Mr. Joseph P Garske is a retired private investor. He is an invited contributing writer to the www.BusinessThinker.com
He holds a bachelor degree in history from Harvard.
Ancient Athens is looked back upon and celebrated as the birthplace of a new and distinctive Western Civilization. Some of this attribution may, of course, be the enthusiastic embellishment of modern historians
Yet, there is much basis for the aura that still surrounds the city where Socrates in life and in death altered the course of history.
The pre-eminence of Athens is particularly important in the areas of politics and philosophy–two realms which in the eyes of ancient Athenians were inextricably related. But the world has changed a great deal in the intervening centuries, especially in our technologically defined age of Postmodernity.
Popular politics is still a very dominant influence in our time, albeit in forms that might be unrecognizable to the ancient Greeks. However, in the affairs of human thought and action the influence of philosophy has become almost wholly absent.
That is, philosophy in the Socratic sense: A way of life, a willingness to challenge even the most vaunted claim to authority, to fearlessly engage all the great questions of life and existence. Philosophy of this type has virtually disappeared.
Instead, in the present day our manner of living, our questions and reflections have come to be enclosed within a set of fixed limits. Our reality is greatly defined by both our institutions of authoritative learning and a ubiquitous electronic media.
Despite their potential to enhance human understanding, they have both come in many ways to delimit it. Ironically, this tendency to limitation of perspective and to diffidence in public discussion has been nowhere more obvious than in the recent matter of the Greek financial crisis.
If there is a single overriding determinant of world events today, it is the convulsions and machinations of the global economy. As a transcending presence it operates with an unrestrained technological ability to move capital, mobilize labor and appropriate resources. It lies beyond the control of political leaders as it lies beyond the sovereignty of any national population.
In the Postmodern atmosphere of today our two crucial sources for understanding the global economic regime have become intertwined with the purposes that sustain its growing reach. The sweep of its influence is beyond the scope of academic learning and inaccessible to examination by the popular media. This has occurred for the very reason that they have unavoidably become captive to it.
Public debate on the Greek problem quickly became on many levels merely about parties, policies and personalities–within a framework of values and assumptions that were never questioned. Ironically, this situation raises the possibility that the ancient Greeks might have something to teach us regarding even these matters.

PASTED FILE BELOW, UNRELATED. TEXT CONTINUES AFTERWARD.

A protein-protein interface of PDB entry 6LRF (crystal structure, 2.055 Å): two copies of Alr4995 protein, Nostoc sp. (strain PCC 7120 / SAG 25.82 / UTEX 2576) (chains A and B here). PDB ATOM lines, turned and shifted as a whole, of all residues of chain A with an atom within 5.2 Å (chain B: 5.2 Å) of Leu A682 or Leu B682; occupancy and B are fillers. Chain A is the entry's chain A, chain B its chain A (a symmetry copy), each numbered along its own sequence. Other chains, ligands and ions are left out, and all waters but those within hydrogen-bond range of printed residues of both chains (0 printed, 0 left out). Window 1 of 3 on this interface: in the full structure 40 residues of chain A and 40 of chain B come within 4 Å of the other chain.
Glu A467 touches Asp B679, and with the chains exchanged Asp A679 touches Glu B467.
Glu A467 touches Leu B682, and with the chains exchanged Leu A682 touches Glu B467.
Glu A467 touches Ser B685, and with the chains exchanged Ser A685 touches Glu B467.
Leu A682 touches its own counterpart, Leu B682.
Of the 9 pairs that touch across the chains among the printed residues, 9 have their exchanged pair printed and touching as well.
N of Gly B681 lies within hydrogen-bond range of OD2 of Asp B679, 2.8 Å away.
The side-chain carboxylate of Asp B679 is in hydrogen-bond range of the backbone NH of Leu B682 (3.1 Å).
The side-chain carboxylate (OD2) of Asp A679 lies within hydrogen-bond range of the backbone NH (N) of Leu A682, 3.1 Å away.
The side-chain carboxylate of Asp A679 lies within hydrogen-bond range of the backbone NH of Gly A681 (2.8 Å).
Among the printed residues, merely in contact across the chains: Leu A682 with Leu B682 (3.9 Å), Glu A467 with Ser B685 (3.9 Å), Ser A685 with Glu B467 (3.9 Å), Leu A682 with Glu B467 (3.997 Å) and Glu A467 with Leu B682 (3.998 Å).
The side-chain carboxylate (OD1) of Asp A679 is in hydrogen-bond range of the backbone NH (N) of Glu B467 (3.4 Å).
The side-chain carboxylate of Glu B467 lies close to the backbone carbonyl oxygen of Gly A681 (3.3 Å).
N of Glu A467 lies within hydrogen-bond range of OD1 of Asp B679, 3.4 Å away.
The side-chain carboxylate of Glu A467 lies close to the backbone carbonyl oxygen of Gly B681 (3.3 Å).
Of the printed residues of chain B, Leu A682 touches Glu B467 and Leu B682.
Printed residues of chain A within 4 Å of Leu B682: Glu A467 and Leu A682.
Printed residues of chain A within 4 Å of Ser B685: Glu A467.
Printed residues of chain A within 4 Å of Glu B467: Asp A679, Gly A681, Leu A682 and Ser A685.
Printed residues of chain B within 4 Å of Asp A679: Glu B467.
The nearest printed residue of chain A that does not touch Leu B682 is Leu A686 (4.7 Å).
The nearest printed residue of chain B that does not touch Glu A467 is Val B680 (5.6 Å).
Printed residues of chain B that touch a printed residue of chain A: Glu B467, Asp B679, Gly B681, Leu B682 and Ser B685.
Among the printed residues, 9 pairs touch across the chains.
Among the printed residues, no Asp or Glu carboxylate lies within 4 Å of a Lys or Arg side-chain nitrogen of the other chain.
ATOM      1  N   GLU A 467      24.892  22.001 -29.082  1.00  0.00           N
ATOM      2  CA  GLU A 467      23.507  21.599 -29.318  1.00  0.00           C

After all, the famous Golden Age of Athens, when philosophy first reached the city, was also a time of wrenching crisis. All the tiny Greek polities existed under the shadow of a gigantic Persian Empire. Its tentacles of trade and diplomacy were transforming Greek life. The result was economic upheaval, incessant warfare and political dependency as the great empire consolidated its program of ecumenical hegemony.
Much like conditions during that ancient period, our world situation has made clear one sobering fact about the time in which we live: Politics on the level of the territorial-state has become compromised, or paralyzed, or perhaps more accurately, servile to the demands of a world financial regime which national leaders are powerless to resist.
Ultimately, the crisis of Greece today–or any number of countries tomorrow–exists as merely part of one great interrelated world phenomenon. If there is to be any possible solution, the first question becomes how to gain perspective on that problem, to understand it in its totality.
The second question would concern by what set of standards and considerations will these crises be resolved. What is the best and lasting resolution for all parties involved?
Possible answers to these questions may be seen in the methods and purposes of the ancient Greek Philosophers. Perhaps what the world needs today is a new Socrates.
That is, someone who stands outside the dominant paradigms and institutions. Someone unbeholden, who enters the conversation guided by more than utilitarian values and assumptions.
In the civic questions he confronted, Socrates began from the premise of an essential humanity shared by all persons–what he called The Soul. His larger purpose always assumed a quality inherent to the universe–what he called The Good.
Is it possible that questions about global finance might be resolved according to these measures? With an eye to the good of all peoples involved?
Such talk, of course, makes us uncomfortable today. Within the argot of political platitude, the collegial refuge of academic abstraction, or the ephemera of timely reportage, such an approach to global questions would seem anachronistic, or even quaint.
After all, this is the twenty-first century. The time of Socrates is long past.
Yet, when we realize the unlikelihood of such ideas being introduced, of anyone in the councils of public debate taking such a stand, we can better understand why the name of Socrates was so widely revered in the ancient world. We can more clearly understand the aura that surrounds his native city, even today.